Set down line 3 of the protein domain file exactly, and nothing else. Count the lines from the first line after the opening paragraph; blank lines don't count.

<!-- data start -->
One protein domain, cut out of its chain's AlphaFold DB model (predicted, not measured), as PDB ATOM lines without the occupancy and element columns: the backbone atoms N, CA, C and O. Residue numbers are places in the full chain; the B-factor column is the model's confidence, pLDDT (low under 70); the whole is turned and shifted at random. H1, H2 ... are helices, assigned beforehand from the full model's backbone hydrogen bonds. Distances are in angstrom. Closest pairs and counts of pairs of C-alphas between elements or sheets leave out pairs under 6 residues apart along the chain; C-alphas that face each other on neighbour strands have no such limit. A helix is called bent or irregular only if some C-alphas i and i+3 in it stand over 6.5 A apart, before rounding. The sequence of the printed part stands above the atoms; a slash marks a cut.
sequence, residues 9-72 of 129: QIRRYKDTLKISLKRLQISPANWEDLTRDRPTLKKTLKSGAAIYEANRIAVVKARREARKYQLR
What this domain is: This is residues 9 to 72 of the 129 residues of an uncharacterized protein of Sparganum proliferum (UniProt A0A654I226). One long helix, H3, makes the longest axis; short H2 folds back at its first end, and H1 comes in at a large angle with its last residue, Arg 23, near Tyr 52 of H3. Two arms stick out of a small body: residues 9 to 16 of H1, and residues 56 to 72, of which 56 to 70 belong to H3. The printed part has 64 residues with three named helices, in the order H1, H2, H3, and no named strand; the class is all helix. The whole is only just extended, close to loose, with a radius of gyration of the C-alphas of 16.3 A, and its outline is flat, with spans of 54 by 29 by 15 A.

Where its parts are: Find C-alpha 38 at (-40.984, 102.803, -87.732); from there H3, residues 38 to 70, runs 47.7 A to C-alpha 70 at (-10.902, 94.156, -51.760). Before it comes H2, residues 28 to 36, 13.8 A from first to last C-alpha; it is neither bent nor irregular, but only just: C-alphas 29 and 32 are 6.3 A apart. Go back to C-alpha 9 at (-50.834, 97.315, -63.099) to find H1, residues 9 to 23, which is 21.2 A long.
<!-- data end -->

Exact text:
Where its parts are: Find C-alpha 38 at (-40.984, 102.803, -87.732); from there H3, residues 38 to 70, runs 47.7 A to C-alpha 70 at (-10.902, 94.156, -51.760). Before it comes H2, residues 28 to 36, 13.8 A from first to last C-alpha; it is neither bent nor irregular, but only just: C-alphas 29 and 32 are 6.3 A apart. Go back to C-alpha 9 at (-50.834, 97.315, -63.099) to find H1, residues 9 to 23, which is 21.2 A long.